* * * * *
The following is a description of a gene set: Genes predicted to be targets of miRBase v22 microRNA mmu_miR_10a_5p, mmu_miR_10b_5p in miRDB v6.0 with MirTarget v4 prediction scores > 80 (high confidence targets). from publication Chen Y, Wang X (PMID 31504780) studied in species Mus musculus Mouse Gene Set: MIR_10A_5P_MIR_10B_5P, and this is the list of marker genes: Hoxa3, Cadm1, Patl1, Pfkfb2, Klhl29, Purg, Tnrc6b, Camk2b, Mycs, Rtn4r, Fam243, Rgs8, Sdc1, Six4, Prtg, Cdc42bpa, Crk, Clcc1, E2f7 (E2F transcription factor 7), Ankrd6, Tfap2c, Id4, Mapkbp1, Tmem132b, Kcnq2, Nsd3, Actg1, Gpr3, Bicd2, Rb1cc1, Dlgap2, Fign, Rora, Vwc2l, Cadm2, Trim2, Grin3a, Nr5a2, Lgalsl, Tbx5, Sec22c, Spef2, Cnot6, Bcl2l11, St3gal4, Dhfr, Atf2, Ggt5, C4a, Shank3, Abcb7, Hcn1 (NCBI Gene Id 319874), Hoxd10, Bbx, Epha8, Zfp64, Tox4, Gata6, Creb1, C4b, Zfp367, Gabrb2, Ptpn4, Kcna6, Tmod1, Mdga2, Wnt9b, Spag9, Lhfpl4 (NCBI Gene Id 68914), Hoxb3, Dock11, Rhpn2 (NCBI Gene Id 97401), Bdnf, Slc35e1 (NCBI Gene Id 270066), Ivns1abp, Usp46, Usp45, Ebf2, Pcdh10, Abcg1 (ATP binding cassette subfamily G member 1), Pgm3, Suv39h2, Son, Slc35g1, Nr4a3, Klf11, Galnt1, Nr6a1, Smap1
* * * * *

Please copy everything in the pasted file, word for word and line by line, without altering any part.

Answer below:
The following is a description of a gene set: Genes predicted to be targets of miRBase v22 microRNA mmu_miR_10a_5p, mmu_miR_10b_5p in miRDB v6.0 with MirTarget v4 prediction scores > 80 (high confidence targets). from publication Chen Y, Wang X (PMID 31504780) studied in species Mus musculus Mouse Gene Set: MIR_10A_5P_MIR_10B_5P, and this is the list of marker genes: Hoxa3, Cadm1, Patl1, Pfkfb2, Klhl29, Purg, Tnrc6b, Camk2b, Mycs, Rtn4r, Fam243, Rgs8, Sdc1, Six4, Prtg, Cdc42bpa, Crk, Clcc1, E2f7 (E2F transcription factor 7), Ankrd6, Tfap2c, Id4, Mapkbp1, Tmem132b, Kcnq2, Nsd3, Actg1, Gpr3, Bicd2, Rb1cc1, Dlgap2, Fign, Rora, Vwc2l, Cadm2, Trim2, Grin3a, Nr5a2, Lgalsl, Tbx5, Sec22c, Spef2, Cnot6, Bcl2l11, St3gal4, Dhfr, Atf2, Ggt5, C4a, Shank3, Abcb7, Hcn1 (NCBI Gene Id 319874), Hoxd10, Bbx, Epha8, Zfp64, Tox4, Gata6, Creb1, C4b, Zfp367, Gabrb2, Ptpn4, Kcna6, Tmod1, Mdga2, Wnt9b, Spag9, Lhfpl4 (NCBI Gene Id 68914), Hoxb3, Dock11, Rhpn2 (NCBI Gene Id 97401), Bdnf, Slc35e1 (NCBI Gene Id 270066), Ivns1abp, Usp46, Usp45, Ebf2, Pcdh10, Abcg1 (ATP binding cassette subfamily G member 1), Pgm3, Suv39h2, Son, Slc35g1, Nr4a3, Klf11, Galnt1, Nr6a1, Smap1